Saturday, July21, 2013, Mike’s Coffee, Denton, Texas, The United States of America, 11:20 AM

I have been home now for four days, and I am emotionally and physically exhausted. Physically because I still have jet-lag and have not slept more than five hours in one night. Emotionally… wll, that is pretty self-explanatory.

My Fulbright journey has truly come full circle. And as such, this will be my final blog post. At least in this particular blog, that is. I have a movie blog that I didn’t work very much on in Korea, but I want to get back to, so if you like my writing, please check it out. It is

Okay, enough self-advertising. Back to the subject at hand. Honestly, coming back to America had both been easier and harder in unexpected ways. First off, it almost feels as if I never left and my entire year in Korea was one giant dream. Every now and then I think I imagined it all, and the only way I know for sure it really happened are the items I brought back from Korea.

It has been great spending time with my family and friends. I am very happy to be home. But honestly, what has been very difficult is that now I should be getting ready for graduate school and shifting gears, but Fulbright isn’t completely out of my system. I am still thinking up lessons. It feels wrong when I am not visiting Seondeok Girls Middle School each day. I know logically that things have changed, but my heart doesn’t quite know it yet. I guess I need a little bit more time to get adjusted. It will probably happen more quickly when the jet-lag is over. Before coming home, I have always thought that when my grant year was over I would have this huge feeling of achievement. I mean, I am a Fulbright Scholar now! I am very proud of myself, but honestly, right now when I think of Korea, I don’t feel this grand awe of my success. I feel a bitter ache of wanting to go back.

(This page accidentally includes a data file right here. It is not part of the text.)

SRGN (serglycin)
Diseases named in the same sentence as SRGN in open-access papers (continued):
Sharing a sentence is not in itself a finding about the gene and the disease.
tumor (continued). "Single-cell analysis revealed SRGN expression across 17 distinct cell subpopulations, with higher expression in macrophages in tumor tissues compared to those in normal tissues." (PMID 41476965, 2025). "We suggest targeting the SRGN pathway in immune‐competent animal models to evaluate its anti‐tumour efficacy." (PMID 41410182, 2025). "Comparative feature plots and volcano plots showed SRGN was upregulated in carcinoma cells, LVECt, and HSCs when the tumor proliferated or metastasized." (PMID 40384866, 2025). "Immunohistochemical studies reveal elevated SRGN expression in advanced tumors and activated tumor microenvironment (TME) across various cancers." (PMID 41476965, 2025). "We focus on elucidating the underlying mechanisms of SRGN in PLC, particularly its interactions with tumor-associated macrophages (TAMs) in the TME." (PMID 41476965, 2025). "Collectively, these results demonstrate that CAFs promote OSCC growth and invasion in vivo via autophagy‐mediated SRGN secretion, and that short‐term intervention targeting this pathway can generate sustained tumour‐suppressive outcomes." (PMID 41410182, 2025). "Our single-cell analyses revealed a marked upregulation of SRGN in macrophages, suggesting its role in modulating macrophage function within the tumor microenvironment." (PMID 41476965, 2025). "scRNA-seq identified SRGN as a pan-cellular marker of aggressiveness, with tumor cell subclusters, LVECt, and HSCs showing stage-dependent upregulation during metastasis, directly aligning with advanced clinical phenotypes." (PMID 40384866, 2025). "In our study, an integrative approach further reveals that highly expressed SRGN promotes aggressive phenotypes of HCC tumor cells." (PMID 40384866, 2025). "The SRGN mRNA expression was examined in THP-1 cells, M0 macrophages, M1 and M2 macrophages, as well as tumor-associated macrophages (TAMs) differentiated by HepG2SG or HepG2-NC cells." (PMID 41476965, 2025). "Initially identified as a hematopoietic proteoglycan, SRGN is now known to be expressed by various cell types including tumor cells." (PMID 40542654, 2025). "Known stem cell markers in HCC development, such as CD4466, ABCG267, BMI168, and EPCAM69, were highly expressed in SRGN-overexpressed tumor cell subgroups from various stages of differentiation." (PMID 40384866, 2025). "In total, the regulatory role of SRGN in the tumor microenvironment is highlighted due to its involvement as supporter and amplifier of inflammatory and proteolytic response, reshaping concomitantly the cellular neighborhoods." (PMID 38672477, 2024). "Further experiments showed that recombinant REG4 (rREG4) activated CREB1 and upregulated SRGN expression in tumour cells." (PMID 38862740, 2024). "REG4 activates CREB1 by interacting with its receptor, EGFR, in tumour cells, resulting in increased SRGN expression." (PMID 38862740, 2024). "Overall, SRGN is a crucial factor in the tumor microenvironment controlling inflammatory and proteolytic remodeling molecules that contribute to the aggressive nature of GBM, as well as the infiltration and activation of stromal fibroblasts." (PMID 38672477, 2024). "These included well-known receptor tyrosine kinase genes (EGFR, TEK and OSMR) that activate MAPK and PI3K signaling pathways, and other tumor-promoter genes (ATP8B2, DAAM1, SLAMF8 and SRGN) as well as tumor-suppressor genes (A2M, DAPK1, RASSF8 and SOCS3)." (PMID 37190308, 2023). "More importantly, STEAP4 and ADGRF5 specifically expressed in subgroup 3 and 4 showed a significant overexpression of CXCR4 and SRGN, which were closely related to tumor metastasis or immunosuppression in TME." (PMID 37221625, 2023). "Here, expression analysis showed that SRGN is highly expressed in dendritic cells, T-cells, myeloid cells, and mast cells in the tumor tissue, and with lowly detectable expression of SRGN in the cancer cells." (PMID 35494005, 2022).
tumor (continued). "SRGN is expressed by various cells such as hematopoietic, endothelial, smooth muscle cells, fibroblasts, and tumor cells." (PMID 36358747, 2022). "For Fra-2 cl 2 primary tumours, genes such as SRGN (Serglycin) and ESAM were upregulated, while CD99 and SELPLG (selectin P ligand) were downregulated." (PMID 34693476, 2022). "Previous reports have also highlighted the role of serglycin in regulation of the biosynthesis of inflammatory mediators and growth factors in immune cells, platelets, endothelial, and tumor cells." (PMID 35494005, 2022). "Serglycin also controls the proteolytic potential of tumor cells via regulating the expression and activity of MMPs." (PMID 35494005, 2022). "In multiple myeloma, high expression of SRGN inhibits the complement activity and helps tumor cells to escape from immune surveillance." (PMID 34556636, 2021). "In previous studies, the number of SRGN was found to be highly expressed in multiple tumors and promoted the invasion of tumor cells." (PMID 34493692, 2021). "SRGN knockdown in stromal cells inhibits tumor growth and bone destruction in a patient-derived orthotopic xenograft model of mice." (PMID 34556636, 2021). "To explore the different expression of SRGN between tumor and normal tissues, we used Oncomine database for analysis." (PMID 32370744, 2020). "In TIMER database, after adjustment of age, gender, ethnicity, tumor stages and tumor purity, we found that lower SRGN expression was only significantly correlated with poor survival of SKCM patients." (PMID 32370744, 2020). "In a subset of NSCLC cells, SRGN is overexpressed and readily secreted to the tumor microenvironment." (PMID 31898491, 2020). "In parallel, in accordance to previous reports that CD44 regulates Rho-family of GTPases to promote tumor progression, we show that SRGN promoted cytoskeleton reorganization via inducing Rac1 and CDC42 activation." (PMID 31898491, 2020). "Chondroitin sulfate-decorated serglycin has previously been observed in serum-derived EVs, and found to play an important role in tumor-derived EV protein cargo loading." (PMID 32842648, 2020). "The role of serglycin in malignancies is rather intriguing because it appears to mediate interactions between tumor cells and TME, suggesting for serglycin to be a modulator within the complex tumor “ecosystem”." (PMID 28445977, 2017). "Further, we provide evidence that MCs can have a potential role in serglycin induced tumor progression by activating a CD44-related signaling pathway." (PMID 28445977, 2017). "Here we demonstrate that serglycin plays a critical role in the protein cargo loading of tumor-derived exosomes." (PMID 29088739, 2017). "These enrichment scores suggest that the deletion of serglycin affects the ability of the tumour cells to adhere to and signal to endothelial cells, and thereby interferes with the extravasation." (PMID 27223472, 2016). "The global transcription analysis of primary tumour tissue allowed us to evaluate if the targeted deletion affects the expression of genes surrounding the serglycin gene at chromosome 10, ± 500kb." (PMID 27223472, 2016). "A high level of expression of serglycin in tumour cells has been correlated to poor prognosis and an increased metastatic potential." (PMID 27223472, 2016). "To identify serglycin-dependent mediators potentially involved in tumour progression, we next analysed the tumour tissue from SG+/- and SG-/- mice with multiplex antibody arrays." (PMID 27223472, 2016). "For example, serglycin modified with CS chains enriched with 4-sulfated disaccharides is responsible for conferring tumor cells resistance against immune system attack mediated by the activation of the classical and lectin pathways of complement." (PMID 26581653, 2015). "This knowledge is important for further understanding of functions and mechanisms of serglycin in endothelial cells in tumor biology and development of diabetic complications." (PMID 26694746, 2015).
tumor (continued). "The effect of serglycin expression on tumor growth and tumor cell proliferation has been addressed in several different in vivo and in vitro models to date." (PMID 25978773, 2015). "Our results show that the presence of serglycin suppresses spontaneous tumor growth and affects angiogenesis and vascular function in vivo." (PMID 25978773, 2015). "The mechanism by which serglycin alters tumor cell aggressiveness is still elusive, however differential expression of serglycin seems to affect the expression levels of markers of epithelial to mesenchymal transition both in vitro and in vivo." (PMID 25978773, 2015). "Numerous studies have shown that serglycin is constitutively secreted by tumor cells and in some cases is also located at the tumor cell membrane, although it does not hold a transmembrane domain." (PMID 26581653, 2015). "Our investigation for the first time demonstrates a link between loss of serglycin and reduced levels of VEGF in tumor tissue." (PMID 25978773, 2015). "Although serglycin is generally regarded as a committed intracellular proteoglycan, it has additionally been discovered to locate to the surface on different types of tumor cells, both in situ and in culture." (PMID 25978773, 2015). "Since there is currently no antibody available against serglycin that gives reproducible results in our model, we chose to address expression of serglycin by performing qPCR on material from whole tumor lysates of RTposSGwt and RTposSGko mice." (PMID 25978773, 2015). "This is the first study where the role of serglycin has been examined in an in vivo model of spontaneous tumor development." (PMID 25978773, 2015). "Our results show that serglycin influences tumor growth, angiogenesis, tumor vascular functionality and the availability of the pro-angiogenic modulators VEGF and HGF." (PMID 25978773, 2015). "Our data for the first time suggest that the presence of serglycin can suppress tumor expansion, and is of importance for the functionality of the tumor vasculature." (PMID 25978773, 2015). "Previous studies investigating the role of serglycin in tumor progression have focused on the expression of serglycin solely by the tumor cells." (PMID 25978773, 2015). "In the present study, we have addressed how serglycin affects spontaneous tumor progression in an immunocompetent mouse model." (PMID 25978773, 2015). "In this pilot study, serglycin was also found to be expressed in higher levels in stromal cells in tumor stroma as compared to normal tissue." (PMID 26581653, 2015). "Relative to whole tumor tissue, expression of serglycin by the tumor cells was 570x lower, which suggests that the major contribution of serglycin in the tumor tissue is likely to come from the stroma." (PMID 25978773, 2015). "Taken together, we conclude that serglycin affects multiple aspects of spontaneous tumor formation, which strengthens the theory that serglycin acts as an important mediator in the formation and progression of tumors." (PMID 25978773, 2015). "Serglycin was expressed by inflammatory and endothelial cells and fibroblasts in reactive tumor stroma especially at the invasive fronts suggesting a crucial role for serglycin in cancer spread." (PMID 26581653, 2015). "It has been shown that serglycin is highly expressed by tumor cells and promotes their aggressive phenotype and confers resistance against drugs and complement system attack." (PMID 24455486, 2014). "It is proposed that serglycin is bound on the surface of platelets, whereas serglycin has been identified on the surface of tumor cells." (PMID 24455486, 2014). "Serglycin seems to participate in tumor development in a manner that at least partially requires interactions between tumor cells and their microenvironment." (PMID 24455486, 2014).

But I do believe this too will fade. I think I will feel the urge to go back to Korea for the rest of my life, but it won’t be as strong as time goes on. I am very sure graduate school will preoccupy me.

I am proud to report this though: looking back on my grant year, I honestly think I have no regrets. I am still a little disapointed the Clazziquai concert was canceled, but 99% of everything was perfect. There were a lot of challenges, but those difficulties allowed me to grow and become who I am now. I don’t feel very different than who I was before coming to Korea, but knowing everything I went through, I know I must be. Case and point: I start graduate school in about one month, and I am not freaking out about it.

So how do I end this blog? Honestly, I have been trying to avoid that word, because I know that my year in Korea will have ramifications on the rest of my life. So while my grant year is over, and I am in America, I think Fulbright and Korea will live on in me for the rest of my days.

How about this? Aside from everything, the one thing I am always sure about is the fact that I am a writer. An unpublished one, yes, but when life is uncertain, writing is something I can always hold on to. So I will end this blog this way:

Last night

I saw mountains in my dreams

partially shrouded

and obscured

by an ethereal veil of mist.

The fog caressed me

beckoning me to return

to the green mountain slopes

where I once felt tears,

so humbled I was by their beauty.

And maybe one day,

I will actually be able

to answer their call.



2 thoughts on “Saturday, July21, 2013, Mike’s Coffee, Denton, Texas, The United States of America, 11:20 AM

  1. Rita says:

    Welcome home. It was so enjoyable reading about your experiences in Korea.

  2. purepoetry56 says:

    I enjoyed your blog very much. You are definitely a writer. Just keep on doing what you’re doing, and you will get there, wherever there is. PS. In your last poem, “they’re” should be “their”. You use it 3 times, so it is a key word, and I’m sure you want to get your meaning across correctly. I am a stickler for good spelling in writers, sorry.

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